Blog Post A Sample Blog Post

How to cache stuff in a .net app.

Long story short. If you're not going to take the time to figure out how it works you're probably not going to get the performance you expect.

So you've got some big ol objects that are expensive to build and you want to store them in a cache so you can play nice with your hardware and maybe give your users a nice performance boost.

What really happens in a cache. There is a pool of memory managed by the .net runtime used for caching data. This pool is actually a key value store a lot like Dictionary. Normally you toss an object in with a string key, and whatever was tossed in gets serialized to a byte array and stored for later use. When you ask for it back, it deserializes the thing and hands it back to you.

Issue 1: Caching large complex objects. Or collections of smaller objects.
Deseriliazing stuff in .net is kinda slow because it needs to use reflection and reasons and stuff. Just suffice it to say that there are a lot of situations where the cost of caching gets eaten by the cost of actually getting the thing back out of the cache. For huge objects with a complex graph this is kinda obvious. Less obvious is if you've got a huge list of things. That's expensive too. It's best to store large simple things. Or small simple things that are expensive to compute.

Issue 2: In Memory vs Out of Process cache. You wouldn't think it but the in memory cache operates differently than the out of process cache. The biggest difference is that an in memory cache points to a reference, so if you pull something from a cache and update it, it stays updated. The opposite is true of an out of process cache. This will jump up and bite you in the face if your site is successful enough to need to run on more than one server. Suddenly you'll run it locally in dev and see the first behaviour and as soon as you deploy it you're caught out. What's worse is that in practice you can get used to the behaviour either way. Get used to your items being immutable in the cache and when you move back down to a single server you'll start seeing some crazy shared state behaviours. Which brings up issue 3...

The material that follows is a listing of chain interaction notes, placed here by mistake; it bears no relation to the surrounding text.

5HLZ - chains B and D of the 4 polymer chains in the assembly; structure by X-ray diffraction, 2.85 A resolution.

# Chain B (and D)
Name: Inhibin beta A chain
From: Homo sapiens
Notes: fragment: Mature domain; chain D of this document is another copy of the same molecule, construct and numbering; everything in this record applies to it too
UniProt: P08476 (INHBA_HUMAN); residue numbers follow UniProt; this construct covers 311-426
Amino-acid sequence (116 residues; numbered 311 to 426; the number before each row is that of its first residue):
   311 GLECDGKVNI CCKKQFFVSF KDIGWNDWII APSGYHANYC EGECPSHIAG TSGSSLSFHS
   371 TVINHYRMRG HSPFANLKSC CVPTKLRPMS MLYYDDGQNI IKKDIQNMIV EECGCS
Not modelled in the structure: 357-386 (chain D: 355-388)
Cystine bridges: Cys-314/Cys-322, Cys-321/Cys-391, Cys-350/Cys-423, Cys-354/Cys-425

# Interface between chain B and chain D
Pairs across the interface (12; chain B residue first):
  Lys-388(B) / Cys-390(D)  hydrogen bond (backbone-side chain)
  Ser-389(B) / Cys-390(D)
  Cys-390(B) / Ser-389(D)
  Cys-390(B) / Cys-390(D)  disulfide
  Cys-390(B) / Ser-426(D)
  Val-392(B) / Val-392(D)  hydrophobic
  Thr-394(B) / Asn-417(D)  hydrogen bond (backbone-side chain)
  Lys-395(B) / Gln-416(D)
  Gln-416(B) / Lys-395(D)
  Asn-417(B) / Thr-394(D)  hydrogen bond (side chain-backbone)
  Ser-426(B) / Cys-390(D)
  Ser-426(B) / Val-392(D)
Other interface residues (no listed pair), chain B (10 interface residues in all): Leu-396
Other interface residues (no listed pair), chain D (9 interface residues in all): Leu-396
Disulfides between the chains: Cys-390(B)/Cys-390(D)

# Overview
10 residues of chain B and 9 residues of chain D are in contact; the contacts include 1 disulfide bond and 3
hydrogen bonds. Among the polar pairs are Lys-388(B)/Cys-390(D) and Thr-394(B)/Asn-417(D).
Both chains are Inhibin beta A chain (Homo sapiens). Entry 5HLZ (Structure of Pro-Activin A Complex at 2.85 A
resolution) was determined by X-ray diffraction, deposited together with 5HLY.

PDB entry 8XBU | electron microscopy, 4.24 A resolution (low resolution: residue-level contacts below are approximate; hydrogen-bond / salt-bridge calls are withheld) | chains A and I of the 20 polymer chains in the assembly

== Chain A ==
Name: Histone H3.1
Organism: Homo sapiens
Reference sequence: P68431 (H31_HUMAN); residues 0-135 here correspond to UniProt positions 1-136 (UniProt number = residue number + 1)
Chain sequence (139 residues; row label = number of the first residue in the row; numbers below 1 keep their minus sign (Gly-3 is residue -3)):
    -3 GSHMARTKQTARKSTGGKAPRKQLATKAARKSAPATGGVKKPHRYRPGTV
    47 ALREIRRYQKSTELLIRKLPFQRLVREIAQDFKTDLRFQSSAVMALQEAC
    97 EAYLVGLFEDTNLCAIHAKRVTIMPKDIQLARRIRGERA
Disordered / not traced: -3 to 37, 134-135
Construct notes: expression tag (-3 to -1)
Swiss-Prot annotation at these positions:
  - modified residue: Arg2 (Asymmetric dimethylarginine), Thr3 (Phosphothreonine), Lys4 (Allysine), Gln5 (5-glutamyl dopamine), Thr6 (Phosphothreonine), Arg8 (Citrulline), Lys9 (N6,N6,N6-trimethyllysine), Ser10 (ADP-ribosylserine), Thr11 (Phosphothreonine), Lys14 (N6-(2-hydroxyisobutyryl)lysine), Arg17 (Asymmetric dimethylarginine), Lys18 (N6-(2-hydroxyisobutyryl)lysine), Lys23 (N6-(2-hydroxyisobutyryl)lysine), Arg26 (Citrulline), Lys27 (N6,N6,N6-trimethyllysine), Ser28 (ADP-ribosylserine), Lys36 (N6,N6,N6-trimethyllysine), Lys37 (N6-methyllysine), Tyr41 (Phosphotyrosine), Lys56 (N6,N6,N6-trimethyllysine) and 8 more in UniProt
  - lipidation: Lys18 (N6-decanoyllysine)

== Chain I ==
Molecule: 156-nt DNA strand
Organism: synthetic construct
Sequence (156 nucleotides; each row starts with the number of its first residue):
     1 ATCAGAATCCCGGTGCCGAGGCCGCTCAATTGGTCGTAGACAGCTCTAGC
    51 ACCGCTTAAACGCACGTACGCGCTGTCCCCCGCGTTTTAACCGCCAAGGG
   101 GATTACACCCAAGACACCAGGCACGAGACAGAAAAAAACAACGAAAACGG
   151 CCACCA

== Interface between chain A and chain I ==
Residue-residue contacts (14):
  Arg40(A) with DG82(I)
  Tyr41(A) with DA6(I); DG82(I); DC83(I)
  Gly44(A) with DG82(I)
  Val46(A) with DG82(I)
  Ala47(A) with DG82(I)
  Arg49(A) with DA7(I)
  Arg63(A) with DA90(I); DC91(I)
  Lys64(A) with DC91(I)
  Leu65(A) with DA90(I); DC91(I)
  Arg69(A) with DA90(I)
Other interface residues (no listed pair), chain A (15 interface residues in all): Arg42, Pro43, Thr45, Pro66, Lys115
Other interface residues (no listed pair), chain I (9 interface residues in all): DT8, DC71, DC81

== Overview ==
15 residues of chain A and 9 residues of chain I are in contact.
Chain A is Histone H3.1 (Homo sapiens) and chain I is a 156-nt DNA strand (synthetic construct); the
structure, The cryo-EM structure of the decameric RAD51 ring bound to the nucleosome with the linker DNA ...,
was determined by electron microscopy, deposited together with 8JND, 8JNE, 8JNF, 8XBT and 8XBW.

Issue 3: Threading. Yeah nothing in here is thread safe. Unless you're using out of process, then it is because it's immutable. But if you're not then watch it, you're going to want to use some locking if you want to edit the cached object. It's probably just a good idea to not edit a cached object as a general practice.

So that's what can go wrong with a the runtime cache in .net. Thankfully implementing it is really simple. Here's a quick implementation of using a cache that I'm using to serve this page.

namespace CardboardForts.Blog.Models
{
    using CardboardForts.Blog.Data.Apis;
    using MarkdownSharp;
    using System;
    using System.Collections.Generic;
    using System.IO;
    using System.Runtime.Caching;

    public class CachedBlogListing : BlogDirectoryListing
    {
        private ObjectCache _blogCache;
        private const string _keyBase = "blog_listing";

        public CachedBlogListing(string path) : base(path)
        {
            _blogCache = MemoryCache.Default;
        }

        public override string GetText(string fileName)
        {
            var key = _keyBase + fileName;
            if (_blogCache.Contains(key))
                return _blogCache[key] as string ?? GetText(fileName);

            var blogPost = base.GetText(fileName);
            var policy = new CacheItemPolicy();
            policy.ChangeMonitors.Add(new HostFileChangeMonitor(new List<string> { fileName }));

            _blogCache.Add(key, blogPost, policy);
            return blogPost;
        }
    }

    public class BlogDirectoryListing : DirectoryListing
    {
        private Markdown _md = new Markdown();
        public BlogDirectoryListing(string path) : base(path) { }

        public override string GetText(string fileName)
        {
            return _md.Transform(base.GetText(fileName));
        }
    }

    public class DirectoryListing 
    {
        string _path;
        public DirectoryListing(string path)
        {
            _path = path;
        }

        public virtual IEnumerable<string> GetFiles()
        {
            return Directory.EnumerateFiles(_path).ToList();
        }
        public virtual string GetText(string fileName)
        {
            return File.Exists(fileName) ? System.IO.File.ReadAllText(fileName) : string.Empty;
        }
    }
}

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